VMware's Chief promises to play nice with Microsoft and Xen
If they ever catch up
Interview VMware has become one of the most successful x86 server software franchises around, and proprietary and open source rivals have taken notice. They would love to eat away at the more than $100m in revenue VMware does per quarter - a figure that's been doubling year over year.
But Microsoft and XenSource, VMware's two main competitors, will likely struggle to grab serious server virtualization market share any time soon. Microsoft has warned that it plans to phase out its current Virtual Server product in favor of a new software package due in the server version of Windows Vista sometime after 2007. Meanwhile, XenSource is working to get its open source wares onto the market and to create complementary, profit making products. The start-up has yet to announce a single customer as compared to the thousands VMware can point to.
We recently sat down with VMware Chief Diane Greene and asked her to discuss how the virtualization market will evolve in the coming years. How will VMware fend off these attacks and defend its pricing?
In addition, we asked Greene to explain how VMware expects to remain nimble inside of EMC. Wouldn't it be smarter or at least more lucrative for investors to have EMC spinout VMware and do an IPO?
As always, Greene provided frank responses, and we thank her for that. Greene is the real deal.
El Reg: Most of our readers know VMware well, so there's no need to go into the basics of how customers use your products. But can you give us an idea of any trends or shifts you're seeing?
DG: Yeah, we think this has been a transformational year because really two things have happened. One is that we moved beyond server consolidation.
When we first developed this thing, we saw huge ROI on things where server consolidation was just a small piece. Things like disaster recovery, high availability, provisioning, security and manageability. This year, all of a sudden, people are realizing that.
What that has led to is companies standardizing on a virtual infrastructure. So, we now have a lot of customers that have thousands of virtual machines and are deploying applications first and foremost onto our virtual machines as their standard environment.
El Reg: What kind of applications are companies still a bit nervous about moving onto a virtual machine?
DG: I would say it is completely horizontal in the apps they are doing, but the apps where somebody might not do it is where you have something that uses every bit of a huge machine - like a giant database.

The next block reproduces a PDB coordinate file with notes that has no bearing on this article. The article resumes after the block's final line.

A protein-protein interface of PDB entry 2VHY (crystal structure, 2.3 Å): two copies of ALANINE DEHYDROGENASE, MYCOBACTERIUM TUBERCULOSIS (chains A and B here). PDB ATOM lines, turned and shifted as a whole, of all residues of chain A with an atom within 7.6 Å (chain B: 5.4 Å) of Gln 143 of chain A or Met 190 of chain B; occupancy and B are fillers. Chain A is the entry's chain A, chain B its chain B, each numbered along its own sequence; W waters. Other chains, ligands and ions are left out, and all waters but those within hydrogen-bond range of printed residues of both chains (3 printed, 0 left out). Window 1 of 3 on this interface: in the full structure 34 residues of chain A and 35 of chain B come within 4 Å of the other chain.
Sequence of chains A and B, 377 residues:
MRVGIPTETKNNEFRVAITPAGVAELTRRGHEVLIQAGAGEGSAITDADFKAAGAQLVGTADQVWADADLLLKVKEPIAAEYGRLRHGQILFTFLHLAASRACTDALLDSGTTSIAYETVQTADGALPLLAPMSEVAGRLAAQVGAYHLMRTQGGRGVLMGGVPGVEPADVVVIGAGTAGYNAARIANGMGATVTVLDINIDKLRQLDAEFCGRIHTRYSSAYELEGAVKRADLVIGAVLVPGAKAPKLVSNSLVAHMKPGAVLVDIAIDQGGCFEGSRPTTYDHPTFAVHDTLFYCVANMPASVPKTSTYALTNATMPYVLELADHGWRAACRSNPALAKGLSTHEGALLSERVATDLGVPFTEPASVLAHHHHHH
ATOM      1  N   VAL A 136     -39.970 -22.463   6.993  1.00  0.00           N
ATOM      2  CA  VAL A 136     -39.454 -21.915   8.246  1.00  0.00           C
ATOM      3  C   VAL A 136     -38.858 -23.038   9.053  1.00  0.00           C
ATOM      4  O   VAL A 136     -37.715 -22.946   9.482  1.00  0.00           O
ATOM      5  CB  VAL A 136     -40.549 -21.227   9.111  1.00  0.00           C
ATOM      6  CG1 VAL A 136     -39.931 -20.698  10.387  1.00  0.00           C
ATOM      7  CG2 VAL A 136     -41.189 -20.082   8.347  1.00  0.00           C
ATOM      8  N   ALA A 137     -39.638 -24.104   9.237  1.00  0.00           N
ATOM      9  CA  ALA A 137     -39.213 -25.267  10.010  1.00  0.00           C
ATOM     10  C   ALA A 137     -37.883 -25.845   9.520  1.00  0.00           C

People run databases in the virtual machines, but a giant database that is using a whole machine and could use even more isn't on a virtual machine today.
I do think that will happen one day, but I think it will happen when the hardware support for virtualization gets further along.
El Reg: How many companies really do run Oracle on top of a virtual machine?
We see SQL Server and Oracle all the time. It's pretty widespread.
It's databases, it's e-mail servers, it's web servers, it's file and print and servers, it's certainly test and dev environments and departmental applications. When we do surveys, the types of software are pretty spread out.
El Reg: What about middleware? I don't hear much about folks putting CRM or ERP apps on virtual machines.
DG: We do that. We have people that want to run Siebel, PeopleSoft, SAP and all that stuff too.
El Reg: You just seem to hear much less about that than say web serving in a virtual machine.
DG: We now have all the ISVs supporting their software in a virtual machine. The CRM companies were the last to get comfortable with supporting their software. For awhile, they were discouraging it, but they're not doing that anymore.
It is a good thing for them because it's really good for their customers. Often they will have a lot of applications, so now you can run them all on the same machine, and that's good. Then you can get better disaster recovery and other availability aspects.
El Reg: So now that you have customers with thousands of virtual machines, is your software still a tough sell for certain types of customers? Is the average business really willing to put their key software on virtual machines? Aren't people still a bit weary of the idea?
DG: No, I don't sense that at all anymore.
People no longer question whether or not this works. It is out there so much.
We have been shipping product for seven years now. We have customers telling us that we have the robustness qualities of enterprise Unix and mainframe-class machines. This is now a data center package that they can feel comfortable putting on x86 machines.
Our customers are quite vocal about how well it works. We can give you a long list of reputable customers.
The conversations are now more about what it will mean to deploy the software in an organization and how it will affect training and other things.